IATA: no signs of imminent recovery

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IATA is attaching a bit caution to its April traffic statistics released today, warning the Easter holiday positively skews its data by roughly 2%.

The association's international traffic data showed a 3.1% drop in passenger demand last month compared with an 11% slide in March. But along with the skewing from the April holiday IATA also explains traffic gains were at the expense of yields in most regions.

IATA warns of a weaker performance in May as it estimates a double-digit fall in traffic growth, "at least for European airlines".

April's 3.1% drop still outpaced the 2.5% decline in capacity as IATA says no revenue improvement exists, with yields continuing to fall.

"The worst may be over," says IATA director general Giovanni Bisignani. "However, we have not seen any signs that recovery is imminent."

Carriers in the Asia Pacific region continue to face the steepest declines in demand, as the area's 8.6% drop in traffic during April outpaced capacity decreases of 7.4%.

Fare discounting bolstered an increase of demand on North Atlantic routes. North American carriers saw a 13.4% drop in demand for March shrink to 4.2% in April, which was closely aligned with the 4.4% fall in capacity.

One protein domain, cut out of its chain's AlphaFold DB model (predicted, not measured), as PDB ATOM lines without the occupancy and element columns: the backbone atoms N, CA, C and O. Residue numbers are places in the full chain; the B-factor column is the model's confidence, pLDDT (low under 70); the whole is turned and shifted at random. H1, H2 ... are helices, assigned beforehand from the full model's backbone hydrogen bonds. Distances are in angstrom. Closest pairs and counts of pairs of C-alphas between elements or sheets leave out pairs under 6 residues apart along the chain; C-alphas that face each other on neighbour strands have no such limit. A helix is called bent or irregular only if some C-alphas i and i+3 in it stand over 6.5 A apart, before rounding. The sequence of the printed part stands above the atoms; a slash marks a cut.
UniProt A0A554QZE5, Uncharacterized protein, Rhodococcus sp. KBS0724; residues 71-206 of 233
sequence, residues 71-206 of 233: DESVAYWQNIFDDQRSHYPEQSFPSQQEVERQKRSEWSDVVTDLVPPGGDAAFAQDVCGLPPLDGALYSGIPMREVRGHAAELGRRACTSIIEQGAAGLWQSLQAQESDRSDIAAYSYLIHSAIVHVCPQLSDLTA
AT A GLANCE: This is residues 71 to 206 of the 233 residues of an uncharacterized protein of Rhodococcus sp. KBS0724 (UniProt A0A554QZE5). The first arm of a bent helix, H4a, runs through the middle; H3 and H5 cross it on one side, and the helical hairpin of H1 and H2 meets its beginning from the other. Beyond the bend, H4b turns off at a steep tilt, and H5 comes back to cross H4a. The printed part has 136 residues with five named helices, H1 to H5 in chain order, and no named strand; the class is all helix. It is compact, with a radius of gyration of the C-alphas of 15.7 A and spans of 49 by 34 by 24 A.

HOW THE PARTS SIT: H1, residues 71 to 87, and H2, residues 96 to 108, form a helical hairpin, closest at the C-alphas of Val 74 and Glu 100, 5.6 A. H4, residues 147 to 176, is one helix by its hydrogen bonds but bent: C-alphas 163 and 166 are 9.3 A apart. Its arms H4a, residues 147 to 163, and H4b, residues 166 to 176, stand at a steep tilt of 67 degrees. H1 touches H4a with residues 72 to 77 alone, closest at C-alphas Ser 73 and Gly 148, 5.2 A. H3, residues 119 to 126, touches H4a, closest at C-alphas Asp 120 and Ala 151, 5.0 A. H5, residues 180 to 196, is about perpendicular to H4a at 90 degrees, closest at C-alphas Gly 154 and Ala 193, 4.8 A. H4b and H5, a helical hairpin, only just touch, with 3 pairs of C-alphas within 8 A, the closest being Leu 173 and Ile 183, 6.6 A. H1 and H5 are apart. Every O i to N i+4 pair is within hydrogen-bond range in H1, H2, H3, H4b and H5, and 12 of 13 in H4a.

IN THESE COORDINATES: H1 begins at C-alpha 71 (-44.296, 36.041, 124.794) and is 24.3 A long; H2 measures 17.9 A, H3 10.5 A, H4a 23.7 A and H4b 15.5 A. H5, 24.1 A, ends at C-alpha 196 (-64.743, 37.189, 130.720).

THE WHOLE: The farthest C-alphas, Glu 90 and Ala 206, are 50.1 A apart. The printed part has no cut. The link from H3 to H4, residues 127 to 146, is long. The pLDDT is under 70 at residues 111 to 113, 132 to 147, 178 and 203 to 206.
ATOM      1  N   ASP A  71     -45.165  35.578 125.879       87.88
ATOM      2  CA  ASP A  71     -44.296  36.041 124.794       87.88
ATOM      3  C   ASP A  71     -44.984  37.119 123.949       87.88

European carriers also closely aligned their 2.6% drop in capacity to the 2.7% fall in traffic for April after posting an 11.6% slide in demand in March.

Both the Middle East and Latin America posted increases in demand of 11.2% and 7.5%, respectively as capacity in the Middle East jumped 12.3% and grew 6% in Latin America.

The 7.1% drop in demand for African carriers outpaced 5% capacity cuts.

Cargo continued its weak performance; however, IATA explains the 21.7% fall in international cargo for the month of April is the fifth consecutive month of a decrease in the 20% range.

"This sideways progression may indicate that we have seen the worst of the economic downturn," IATA says. "Business confidence is improving, but inventories remain high. Until inventories adjust to more normal levels, air freight volumes will likely continue to bounce along the bottom."